Патент USA US2126360код для вставки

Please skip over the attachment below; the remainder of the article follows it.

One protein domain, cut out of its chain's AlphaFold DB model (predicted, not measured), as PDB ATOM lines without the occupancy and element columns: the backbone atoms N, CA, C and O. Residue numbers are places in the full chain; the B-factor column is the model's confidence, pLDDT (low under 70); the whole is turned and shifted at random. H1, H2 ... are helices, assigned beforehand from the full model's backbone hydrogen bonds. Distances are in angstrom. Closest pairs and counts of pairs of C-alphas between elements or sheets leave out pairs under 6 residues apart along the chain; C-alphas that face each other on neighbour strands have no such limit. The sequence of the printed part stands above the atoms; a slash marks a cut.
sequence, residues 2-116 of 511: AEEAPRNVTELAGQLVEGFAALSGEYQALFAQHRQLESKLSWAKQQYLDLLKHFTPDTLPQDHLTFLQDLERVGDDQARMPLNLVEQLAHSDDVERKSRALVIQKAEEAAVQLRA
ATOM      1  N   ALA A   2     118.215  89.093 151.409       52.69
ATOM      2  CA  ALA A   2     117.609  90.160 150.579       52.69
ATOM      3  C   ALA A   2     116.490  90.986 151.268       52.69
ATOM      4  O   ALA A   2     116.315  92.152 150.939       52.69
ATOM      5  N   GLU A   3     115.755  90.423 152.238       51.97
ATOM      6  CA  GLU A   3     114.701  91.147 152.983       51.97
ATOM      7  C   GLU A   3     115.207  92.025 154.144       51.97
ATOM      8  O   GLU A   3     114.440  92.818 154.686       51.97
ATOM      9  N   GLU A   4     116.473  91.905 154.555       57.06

Patented Aug. 9, 1938 2,1263% _ UNITED STATES PATENT OFFICE _ 2,126,360 POLYCYCLIC COMPOUNDS FROM cmws ENE AND A PROCESS OF PREPARING THEM Vollmann, Frankfort-on-the-Main, and Hans Becker, HOfheim-On-the-T‘aunus, Germany, assignors to General Aniline Works, Heinrich ‘ Inc., New York, N. Y., a corporation of Dela ware ' NO Drawing. Application August 23, 1935, Se rial No. 37,599. In Germany September 27, 1934 9 Claims. (Cl. 260-161) The present invention relates to polycyclic compounds from chrysene and to a process of preparing them. vWe have found that new hydrocarbons and halogen derivatives thereof may be obtained by causing anhydrous aluminium chloride or metal chlorides of similar action, such as ferric chlo ride, to'act upon chrysene or halogen chrysenes, whereby two molecules of the chrysene compound are linked together. 1 By adding, for instance, at ordinary tempera ture, sublimed aluminium chloride to a suspen sion of chrysene in benzene, the suspension after a short time assumes’ an intense carmine red 15 color. If heat is applied, the change of the color occurs at once. By pouring the mass after prolonged heating on the water bath, into dilute hydrochloric acid and removing the benzene with steam, an orange to red-brown crude product is 20 obtained which is practically free from chrysene. By purifying the product according to the state ments in the examples following hereafter, a hitherto unknown hydrocarbon is obtained With a yield of about 40 per cent., crystallizing in the 2 01 form of long golden-yellow needles which melt at 240° C. The molecular weight determination proves clearly that the new hydrocarbon must have ‘been formed from 2 mols of chrysene by condensation, although the melting point of the new product lies about 10° below that of chrysene. It may be concluded from the prop erties of the product (its color, the color and ?u~ orescences of its solutions) that it probably con stitutes a dinaphthoperylene, probably of the 0 structure represented by Formula II. Its forma tion may be illustrated by the following scheme: F 4:0 45 2X AlCIo A1013 -——H2 I 55 yellow hydrocarbon. This colorless hydrocarbon probably constitutes the 2.2'-dichrysenyl (For mula I) . 10 Products having a character similar to that of the products characterized by Formulae I and II may also be obtained from the hitherto known mono- and dihalogen-chrysenes by reaction with aluminium chloride. The condensation takes place in some cases with elimination of hydrogen halide. Furthermore, it may be expected that a series of other chrysene derivatives is con densed by the action of aluminium chloride to form dimolecular compounds as illustrated by the above scheme. The condensation of two chrysene radicals may be effected according to the present invention by warming the chrysene compounds with alumin 20 ium chloride or ferric chloride in the absence of 25 solvents or in the presence of an indiiferent sol vent, such as benzene, toluene, chlorobenzene, carbon disul?de, or in a melt of aluminium chlo~ ride and common salt. In some cases it is pos sible to enhance the yield of pure products by using simultaneously dihydrogenating agents (for instance, by introducing oxygen or by addi tion of higher heavy metal oxides) since the hy drogen which is set free during the condensation always leads to the formation of non-crystalliz ing mixtures of hydrogenated hydrocarbons. 40 ——H2 50 By causing aluminium chloride to act during a short time upon chrysene in chlorobenzene there is, furthermore, obtainable a colorless hydrocar bon which crystallizes from glacial acetic acid in the form of small leaflets melting at 187° C. It may be transformed by the further action of aluminium chloride into the above-mentioned l 2 2,126,360 The new hydrocarbons of the present invention readily undergo the usual substitution reactions. to aluminium chloride, such as chlorobenzene Thus, for instance, there may be obtained by cau (2) 40 parts of chrysene are stirred with 80 parts of aluminium chloride and 250 parts of tiously oxidizing the dinaphthoperylene (For or carbon disul?de. Ul mula II) with chromic acid in glacial acetic acid chlorobenzene in the course of a quarter of an a quinone which crystallizes in the form of bril liant brown needles, melts at 286° C., dissolves in concentrated sulfuric acid to a red-violet solu tion and yields a brown-orange vat. By inten sive oxidation a carboxylic acid is formed the sodium salt of which crystallizes from a sodium carbonate solution of 1 per cent. strength in the form of long yellow needles. On addition of hydrosul?te, the yellow alkaline solution of this carboxylic acid turns red; on shaking with air hour at 120° C. On decomposition of the in tensely violet mass with water, a brownish orange chlorobenzene solution is obtained which the solution again becomes yellow. This be haviour proves that the acid constitutes a qui none-carboxylic acid. By recrystallization from dichlorobenzene, this acid is obtained in the form 20 of brownish-yellow needles which melt at 266° C. It dissolves in concentrated sulfuric acid to a pure green-blue solution. is separated from the aqueous portion. The chlorobenzene is then expelled by means of steam and the red-brown residue is dried. By sublimation in a vacuum at about 300° C. this crude product yields 12 to 15 parts of a nearly colorless crystalline sublimate, having only a feebly yellow color owing to the presence of traces of the compound described in Example 1. By recrystallization from glacial acetic acid col orless brilliant small lea?ets are obtained which melt at 187° C. and dissolve gradually in con centrated sulfuric acid to a colorless solution. 20 On warming this product with AlCls in chloro By nitrating the dinaphthoperylene in glacial benzene or benzene, the solution assumes the same intense carmine-red color as in the case acetic acid at 30° C. to 100° C. with about two mols 25 of nitric acid, a nitro-derivative is obtained which crystallizes from chlorobenzene in the form of greenish-yellow needles which become brown of chrysene. The ?nally formed product is prob ably identical with that described in Example 1. By oxidizing this colorless hydrocarbon with when exposed to light, and melt at 270° C. Noth ing de?nite can be said about the structure of 30 the hereindescribed substitution products. The following examples serve to illustrate the invention, but they are not intended to limit it thereto, the parts are by weight: (1) 400 parts of aluminium chloride are added 35 to 200 parts of chrysene in 2000 parts of ben zene and the whole is heated to boiling in a re?ux apparatus for 3 hours on the water-bath. The dark carmine~red mass is then introduced into water and the benzene is expelled by means of steam. In order to eliminate the aluminium chloride, the orange to dark brown crude prod uct, which is viscous when hot, is extracted several times with boiling dilute hydrochloric acid and then dried. The crude product (about 45 200 parts) is then stirred, while cold, with about 500 parts of acetone to form a yellow magma. It is ?ltered with suction and the solid matter is well washed with acetone until the acetone washings remain light yellow; the remaining 50 lemon-yellow powder is dried. The product is obtained with a yield of 100 to 120 parts. By recrystallization from chlorobenzene the thus obtained condensation product forms gold en-yellow needles which have the constant 55 melting point of 240° C. The product dissolves in organic solvents to yellow solutions which show intense olive to yellow-green ?uorescence. In concentrated sulfuric acid the product dis solves only gradually to a solution which shows after some time an intense carmine-red color with an intense brown ?uorescence. The molec ular weight of the condensation product amounts to about 450, this being the mean value of 2 determinations (in camphor according to Rast’s method and in orthodichlorobenzene according to the boiling point method). From its prop erties and from the molecular weight determi nation, the product probably constitutes a di 70 naphthoperylene, formed from 2 molecules of chrysene with elimination of 4 atoms of hydro gen. This conception is in accordance with the result of the elementary analysis. The same product is formed by using, instead 75 of benzene, another solvent which is indifferent chromic acid in glacial acetic acid a golden yellow quinone is obtained which is insoluble in hot caustic soda solution but easily yields an orange-red vat. It crystallizes from glacial 30 acetic acid in the form of golden-yellow needles and dissolves in concentrated sulfuric acid to an olive solution. (3) 30 parts of 2,8-dichlorochrysene, melting at 268° C., are stirred with 300 parts of benzene and 60 parts of pulverized aluminium chloride whereby, even without warming, the whole as sumes an intense violet color. On subsequent warming to 70° C. a lively evolution of hydrogen chloride takes place. The whole is stirred at 40 this temperature for 2 to 3 hours, then decom posed with water and the crude reaction product is isolated as indicated in the foregoing exam ples. The dried crude product, which is resin ous, is stirred with benzene whereby it decom poses to a brownish-orange solid product which is ?ltered with suction and washed with ben zene. The yield amounts to 10 to 12 parts. By r?ecrystallizing this condensation product from toluene or chlorobenzene orange small needles are obtained. This condensation product con tains chlorine and probably constitutes a chloro derivative of the dinaphthoperylene described in Example 1. It dissolves gradually in con centrated sulfuric acid to a fuchsine-red solu tion having a brown ?uorescence. According to the same method products of similar properties may be obtained from mono chloro-, monobromo- and 2,8-dibromo-chrysene. We claim: 1. The process which comprises causing a con densing agent of the group consisting of alumi num chloride and ferric chloride to act on a com pound selected from the group consisting of 65 chrysene, monohalogenated chrysene and dihalo genated chrysene. 2. The process which comprises causing alumi num chloride to act on a compound selected from the group consisting of chrysene, monohalogen ated chrysene and dihalogenated chrysene. 70 3. The process as de?ned in claim 2, in which the reaction is effected in the presence of an inert solvent. 4. The process which comprises boiling for 75 2,126,860 about'3 hours chrysene with aluminium chloride in benzene 5. The process which comprises heating at about 120° C. for about a quarter of an hour chrysene with aluminium chloride in chloroben zene. 3 crystallizing from chlorobenzene in the form of orange needles, dissolving in concentrated sul :furic acid gradually to a fuchsine-red solution having a brown ?uorescence. 9. The compounds of the general formula: 6. The process which comprises heating at about 70° C. for some hours 2,8-dich1orochrysene with aluminium chloride in benzene. 7. The compound of the formula: 10 V 15 1O x 20 20 25 25 crystallizing from chlorobenzene in the form of golden-yellow needles which melt at 240° C. 8. The compound of the formula: 30 30 01 x 35 40 35 wherein X represents a member of the group con sisting of hydrogen and halogen. HEINRICH VOLLMANN. HANS BECKER.